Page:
Related course: MSc Global Central Banking and Financial Regulation

Of course not all CSR is geared towards customers, but employees as well. Further research I have done has discovered that higher job satisfaction among staff leads to higher share prices and so investing in CSR could also lead to other spin-off benefits.

The case is growing for companies to invest in CSR. In fact in this increasingly fast-changing and volatile world with trade wars escalating and the rise of populism across the developed world, is not investing in CSR a risk worth taking?

Further reading:

Albuquerque, R., Koskinen, Y. and Zhang, C. (2018) "Corporate social responsibility and firm risk : theory and empirical evidence", Management Science.

Renneboog, L., Ter Horst, J. and Zhang, C. (2011) "Is ethical money financially smart? Nonfinancial attributes and money flows of socially responsible investment funds", Journal of Financial Intermediation, Vol.20, No.4, 562-588.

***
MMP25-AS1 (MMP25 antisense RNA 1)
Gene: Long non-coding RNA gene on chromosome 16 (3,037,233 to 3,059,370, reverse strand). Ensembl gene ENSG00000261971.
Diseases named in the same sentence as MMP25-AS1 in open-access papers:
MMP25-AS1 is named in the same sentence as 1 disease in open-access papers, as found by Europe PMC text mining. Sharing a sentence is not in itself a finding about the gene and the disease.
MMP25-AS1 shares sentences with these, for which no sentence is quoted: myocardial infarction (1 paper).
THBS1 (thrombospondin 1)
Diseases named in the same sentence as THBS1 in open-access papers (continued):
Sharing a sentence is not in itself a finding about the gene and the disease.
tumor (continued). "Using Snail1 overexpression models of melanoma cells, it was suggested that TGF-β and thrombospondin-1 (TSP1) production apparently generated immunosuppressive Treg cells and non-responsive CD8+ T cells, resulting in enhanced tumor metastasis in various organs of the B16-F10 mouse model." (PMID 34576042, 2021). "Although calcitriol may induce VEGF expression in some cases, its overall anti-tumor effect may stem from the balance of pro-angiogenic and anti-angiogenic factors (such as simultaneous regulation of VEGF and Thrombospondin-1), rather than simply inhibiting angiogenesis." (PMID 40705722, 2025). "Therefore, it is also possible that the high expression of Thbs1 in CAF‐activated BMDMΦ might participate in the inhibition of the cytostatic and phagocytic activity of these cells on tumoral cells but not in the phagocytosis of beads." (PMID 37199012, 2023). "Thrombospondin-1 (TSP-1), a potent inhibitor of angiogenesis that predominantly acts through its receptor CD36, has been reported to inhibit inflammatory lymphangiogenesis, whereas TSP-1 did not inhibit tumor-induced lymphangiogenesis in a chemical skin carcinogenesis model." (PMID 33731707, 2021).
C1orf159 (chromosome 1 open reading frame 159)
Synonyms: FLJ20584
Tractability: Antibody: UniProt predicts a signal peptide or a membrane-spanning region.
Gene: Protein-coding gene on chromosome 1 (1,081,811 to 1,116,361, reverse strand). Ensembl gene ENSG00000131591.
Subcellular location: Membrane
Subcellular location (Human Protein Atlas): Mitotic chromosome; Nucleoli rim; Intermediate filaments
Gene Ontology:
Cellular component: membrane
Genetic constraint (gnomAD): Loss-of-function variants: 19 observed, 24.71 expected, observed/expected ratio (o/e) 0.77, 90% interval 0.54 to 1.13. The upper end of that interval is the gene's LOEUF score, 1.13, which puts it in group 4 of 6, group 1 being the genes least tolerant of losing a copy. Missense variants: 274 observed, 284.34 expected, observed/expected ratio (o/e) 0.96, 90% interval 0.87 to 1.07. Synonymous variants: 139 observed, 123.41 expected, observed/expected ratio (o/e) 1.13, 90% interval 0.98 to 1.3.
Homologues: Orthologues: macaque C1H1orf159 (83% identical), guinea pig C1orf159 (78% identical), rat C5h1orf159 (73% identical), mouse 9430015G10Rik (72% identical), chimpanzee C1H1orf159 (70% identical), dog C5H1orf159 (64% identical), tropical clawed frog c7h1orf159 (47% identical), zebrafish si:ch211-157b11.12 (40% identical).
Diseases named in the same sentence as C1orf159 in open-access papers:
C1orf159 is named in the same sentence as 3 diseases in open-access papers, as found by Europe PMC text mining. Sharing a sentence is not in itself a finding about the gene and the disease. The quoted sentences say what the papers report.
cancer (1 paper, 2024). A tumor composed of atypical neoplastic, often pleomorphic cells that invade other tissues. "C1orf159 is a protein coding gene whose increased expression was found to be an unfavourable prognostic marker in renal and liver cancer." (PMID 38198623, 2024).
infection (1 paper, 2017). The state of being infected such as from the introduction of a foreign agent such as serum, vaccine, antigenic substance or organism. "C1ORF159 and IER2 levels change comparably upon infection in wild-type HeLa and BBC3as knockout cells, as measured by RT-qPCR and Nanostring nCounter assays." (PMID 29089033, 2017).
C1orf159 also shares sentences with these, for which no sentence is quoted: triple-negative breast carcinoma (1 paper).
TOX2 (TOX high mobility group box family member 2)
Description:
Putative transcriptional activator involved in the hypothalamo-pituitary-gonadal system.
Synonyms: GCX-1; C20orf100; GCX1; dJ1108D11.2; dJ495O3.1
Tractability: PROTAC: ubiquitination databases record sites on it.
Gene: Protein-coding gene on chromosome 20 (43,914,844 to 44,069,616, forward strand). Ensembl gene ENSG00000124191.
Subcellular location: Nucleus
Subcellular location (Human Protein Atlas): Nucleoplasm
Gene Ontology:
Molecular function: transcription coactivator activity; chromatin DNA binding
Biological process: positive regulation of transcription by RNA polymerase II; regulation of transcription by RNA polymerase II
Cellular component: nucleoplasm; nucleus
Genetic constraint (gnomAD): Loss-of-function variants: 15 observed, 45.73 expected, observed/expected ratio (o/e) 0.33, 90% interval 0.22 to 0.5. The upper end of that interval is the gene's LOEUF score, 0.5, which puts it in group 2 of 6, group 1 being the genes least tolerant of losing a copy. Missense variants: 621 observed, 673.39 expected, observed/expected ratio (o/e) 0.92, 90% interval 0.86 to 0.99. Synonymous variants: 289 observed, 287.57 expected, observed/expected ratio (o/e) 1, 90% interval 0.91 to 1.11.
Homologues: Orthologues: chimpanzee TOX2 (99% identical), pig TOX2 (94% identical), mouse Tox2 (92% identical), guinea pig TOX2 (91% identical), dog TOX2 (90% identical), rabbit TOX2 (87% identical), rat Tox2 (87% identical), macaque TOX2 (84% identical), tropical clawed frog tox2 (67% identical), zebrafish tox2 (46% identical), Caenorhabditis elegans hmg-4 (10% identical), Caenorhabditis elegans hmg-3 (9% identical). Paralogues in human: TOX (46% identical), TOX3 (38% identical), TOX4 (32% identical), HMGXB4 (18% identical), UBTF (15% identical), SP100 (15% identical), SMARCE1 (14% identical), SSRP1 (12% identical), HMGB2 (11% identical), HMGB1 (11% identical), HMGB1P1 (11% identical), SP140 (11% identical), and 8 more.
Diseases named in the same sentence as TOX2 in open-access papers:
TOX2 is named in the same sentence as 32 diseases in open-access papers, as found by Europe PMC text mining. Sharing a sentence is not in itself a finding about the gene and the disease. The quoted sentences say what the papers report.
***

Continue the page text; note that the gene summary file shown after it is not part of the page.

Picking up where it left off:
Chendi Zhang is Associate Professor of Finance and teaches Corporate Finance on the Executive MBA and Executive MBA (London). He also lectures on Mergers and Acquisitions on the Undergraduate programme.

For more articles like this download Core magazine here.

Download a brochure for the MSc Global Central Banking & Financial Regulation.